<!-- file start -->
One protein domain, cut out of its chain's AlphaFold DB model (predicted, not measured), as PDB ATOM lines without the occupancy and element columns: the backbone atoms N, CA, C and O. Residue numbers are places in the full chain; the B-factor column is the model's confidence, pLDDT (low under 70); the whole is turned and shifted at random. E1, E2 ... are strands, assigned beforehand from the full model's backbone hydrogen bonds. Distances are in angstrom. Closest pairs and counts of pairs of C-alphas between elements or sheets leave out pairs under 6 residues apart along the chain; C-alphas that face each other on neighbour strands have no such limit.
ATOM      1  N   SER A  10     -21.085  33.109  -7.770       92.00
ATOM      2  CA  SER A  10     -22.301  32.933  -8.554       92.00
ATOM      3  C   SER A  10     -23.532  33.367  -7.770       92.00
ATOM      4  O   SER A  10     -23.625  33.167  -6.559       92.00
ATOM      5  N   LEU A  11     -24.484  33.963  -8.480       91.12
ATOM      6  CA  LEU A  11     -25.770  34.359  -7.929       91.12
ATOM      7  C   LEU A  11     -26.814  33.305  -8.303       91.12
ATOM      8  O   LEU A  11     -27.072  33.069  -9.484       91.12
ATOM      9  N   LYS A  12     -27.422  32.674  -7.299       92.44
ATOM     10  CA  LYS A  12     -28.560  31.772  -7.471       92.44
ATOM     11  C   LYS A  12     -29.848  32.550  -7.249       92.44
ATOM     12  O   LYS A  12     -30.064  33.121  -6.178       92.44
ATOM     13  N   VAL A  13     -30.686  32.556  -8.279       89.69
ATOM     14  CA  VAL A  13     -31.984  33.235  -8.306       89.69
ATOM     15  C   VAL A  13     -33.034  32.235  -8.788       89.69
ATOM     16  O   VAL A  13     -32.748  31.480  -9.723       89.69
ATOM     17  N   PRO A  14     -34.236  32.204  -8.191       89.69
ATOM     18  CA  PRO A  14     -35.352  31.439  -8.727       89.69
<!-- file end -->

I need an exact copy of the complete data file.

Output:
One protein domain, cut out of its chain's AlphaFold DB model (predicted, not measured), as PDB ATOM lines without the occupancy and element columns: the backbone atoms N, CA, C and O. Residue numbers are places in the full chain; the B-factor column is the model's confidence, pLDDT (low under 70); the whole is turned and shifted at random. E1, E2 ... are strands, assigned beforehand from the full model's backbone hydrogen bonds. Distances are in angstrom. Closest pairs and counts of pairs of C-alphas between elements or sheets leave out pairs under 6 residues apart along the chain; C-alphas that face each other on neighbour strands have no such limit.
ATOM      1  N   SER A  10     -21.085  33.109  -7.770       92.00
ATOM      2  CA  SER A  10     -22.301  32.933  -8.554       92.00
ATOM      3  C   SER A  10     -23.532  33.367  -7.770       92.00
ATOM      4  O   SER A  10     -23.625  33.167  -6.559       92.00
ATOM      5  N   LEU A  11     -24.484  33.963  -8.480       91.12
ATOM      6  CA  LEU A  11     -25.770  34.359  -7.929       91.12
ATOM      7  C   LEU A  11     -26.814  33.305  -8.303       91.12
ATOM      8  O   LEU A  11     -27.072  33.069  -9.484       91.12
ATOM      9  N   LYS A  12     -27.422  32.674  -7.299       92.44
ATOM     10  CA  LYS A  12     -28.560  31.772  -7.471       92.44
ATOM     11  C   LYS A  12     -29.848  32.550  -7.249       92.44
ATOM     12  O   LYS A  12     -30.064  33.121  -6.178       92.44
ATOM     13  N   VAL A  13     -30.686  32.556  -8.279       89.69
ATOM     14  CA  VAL A  13     -31.984  33.235  -8.306       89.69
ATOM     15  C   VAL A  13     -33.034  32.235  -8.788       89.69
ATOM     16  O   VAL A  13     -32.748  31.480  -9.723       89.69
ATOM     17  N   PRO A  14     -34.236  32.204  -8.191       89.69
ATOM     18  CA  PRO A  14     -35.352  31.439  -8.727       89.69